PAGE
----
Halloween is no more secular in origin than Christmas. Just over a month to get your costume.Posted on September 25th, 2013
“Do not habitually neglect any portion of Scripture. Some neglect the Old Testament thus losing all its rich unfolding of God’s character and the methods of his Providence, all its unnumbered illustrations of human life and duty, and its many types and predictions of the coming Saviour.”
–Broadus, On the Preparation and Delivery of SermonsPosted on September 25th, 2013
The kids are back to school and the bustle begins: schedule, curriculum, books, assignments, all the fantastic accoutrements of learning. As this process picks up speed and the details of life in a classroom come flying at students and parents, it’s important to remember what is actually happening in this thing we call education.
What did you learn in eleventh grade? What classes did you take? If you can remember half the classes you took that year, you would be better off than most. If you can remember and put into practice particular skills you may have acquired or facts you memorized–equations from physics or calculus–it’s almost certainly because you use them today in your vocation or you happen to have a photographic memory. Or you cheated and just looked them up on Wikipedia.
I think it was Dorothy Sayers who pointed out in her essay The Lost Tools of Learning that a student is expected to forget most of what he learned in school by the time he is an adult. I feel better already. Of course she wasn’t talking about the ability to read or do basic math, but rather the vast minutiae of information we acquired and dutifully divulged on tests. Three years of college French left alone for ten years will be as forgotten as a campaign promise, n’est ce pas? Okay, at least the French can be recovered with review. But the point is that more is going on in education than a transfer of data. More is being learned than information. Read the rest of this entry »Posted on September 24th, 2013
“The Reformation was a time when men went blind, staggering drunk because they had discovered, in the dusty basement of late medievalism, a whole cellar full of fifteen-hundred-year-old, two-hundred proof Grace–bottle after bottle of pure distilate of Scripture, one sip of which would convince anyone that God saves us single-handedly. The word of the Gospel–after all those centuries of trying to lift yourself into heaven by worrying about the perfection of your bootstraps–suddenly turned out to be a flat announcement that the saved were home before they started…Grace has to be drunk straight: no water, no ice, and certainly no ginger ale; neither goodness, nor badness, not the flowers that bloom in the spring of super spirituality could be allowed to enter into the case.”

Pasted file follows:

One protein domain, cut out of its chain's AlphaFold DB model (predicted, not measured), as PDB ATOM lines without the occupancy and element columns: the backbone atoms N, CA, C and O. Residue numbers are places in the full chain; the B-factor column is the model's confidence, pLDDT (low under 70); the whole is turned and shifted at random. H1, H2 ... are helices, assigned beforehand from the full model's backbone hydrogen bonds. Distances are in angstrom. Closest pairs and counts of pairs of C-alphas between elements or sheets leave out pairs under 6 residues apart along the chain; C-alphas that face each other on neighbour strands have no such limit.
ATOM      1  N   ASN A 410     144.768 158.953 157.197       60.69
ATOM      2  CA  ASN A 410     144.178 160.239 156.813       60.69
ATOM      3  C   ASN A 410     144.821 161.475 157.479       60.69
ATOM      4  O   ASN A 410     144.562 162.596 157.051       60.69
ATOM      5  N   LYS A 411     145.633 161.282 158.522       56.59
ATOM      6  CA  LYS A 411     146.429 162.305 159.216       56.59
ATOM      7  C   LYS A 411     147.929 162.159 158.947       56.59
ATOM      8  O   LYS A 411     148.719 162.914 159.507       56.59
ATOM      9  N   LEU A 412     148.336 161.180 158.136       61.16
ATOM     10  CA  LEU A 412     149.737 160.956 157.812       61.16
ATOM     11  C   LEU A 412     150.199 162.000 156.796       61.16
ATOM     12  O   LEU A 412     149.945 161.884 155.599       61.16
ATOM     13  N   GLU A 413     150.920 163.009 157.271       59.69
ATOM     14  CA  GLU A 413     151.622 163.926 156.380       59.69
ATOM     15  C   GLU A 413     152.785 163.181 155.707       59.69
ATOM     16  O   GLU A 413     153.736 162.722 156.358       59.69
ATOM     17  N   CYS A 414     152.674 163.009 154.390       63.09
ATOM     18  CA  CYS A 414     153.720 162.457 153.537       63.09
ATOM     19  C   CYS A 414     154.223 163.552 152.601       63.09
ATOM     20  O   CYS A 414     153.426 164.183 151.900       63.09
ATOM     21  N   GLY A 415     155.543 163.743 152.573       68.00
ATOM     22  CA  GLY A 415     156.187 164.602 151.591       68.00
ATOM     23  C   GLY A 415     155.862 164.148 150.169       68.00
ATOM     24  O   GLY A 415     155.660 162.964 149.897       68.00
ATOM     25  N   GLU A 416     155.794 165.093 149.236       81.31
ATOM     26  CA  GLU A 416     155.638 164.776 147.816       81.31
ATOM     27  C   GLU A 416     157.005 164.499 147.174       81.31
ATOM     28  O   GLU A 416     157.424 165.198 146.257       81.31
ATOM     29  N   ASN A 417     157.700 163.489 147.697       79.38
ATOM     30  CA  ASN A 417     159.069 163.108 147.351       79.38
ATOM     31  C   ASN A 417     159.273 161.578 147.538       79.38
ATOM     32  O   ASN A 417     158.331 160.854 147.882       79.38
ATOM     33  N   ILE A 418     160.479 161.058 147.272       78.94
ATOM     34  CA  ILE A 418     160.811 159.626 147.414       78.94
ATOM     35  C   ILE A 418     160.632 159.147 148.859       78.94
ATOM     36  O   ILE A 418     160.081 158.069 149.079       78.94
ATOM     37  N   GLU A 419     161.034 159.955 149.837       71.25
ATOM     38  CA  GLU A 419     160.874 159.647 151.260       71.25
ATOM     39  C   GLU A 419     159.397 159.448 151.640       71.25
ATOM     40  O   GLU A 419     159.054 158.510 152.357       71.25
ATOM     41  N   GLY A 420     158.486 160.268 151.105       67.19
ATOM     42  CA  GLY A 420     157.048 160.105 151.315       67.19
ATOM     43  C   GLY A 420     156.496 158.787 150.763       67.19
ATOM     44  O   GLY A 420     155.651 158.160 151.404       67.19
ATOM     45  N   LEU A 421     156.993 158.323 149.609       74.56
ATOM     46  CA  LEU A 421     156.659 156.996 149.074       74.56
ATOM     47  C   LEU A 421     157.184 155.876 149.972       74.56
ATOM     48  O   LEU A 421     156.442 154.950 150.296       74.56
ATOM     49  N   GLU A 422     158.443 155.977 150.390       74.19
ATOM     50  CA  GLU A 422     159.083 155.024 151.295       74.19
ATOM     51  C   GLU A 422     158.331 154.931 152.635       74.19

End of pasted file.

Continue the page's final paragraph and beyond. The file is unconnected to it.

–Robert Farrar CaponPosted on September 16th, 2013
The Church will miss its First Chair Chef-Theologian Robert Farrar Capon who was gathered to his people last week. He had a conflicted and in ways confused ministry, which Rachel Stone describes a little of here. But he had a cannon of a pen. The Supper of the Lamb is his best known books and resides where it ought, reprinted in the Modern Library. I wouldn’t recommend it alone among marriage books, but Bed and Board is delightful and sadly out of print. It’s only of late that I’ve tapped into Capon’s works on the parables which are superb. Here’s what I mean, on the parable of the Growing Seed. Where other commentators wither, Capon bursts.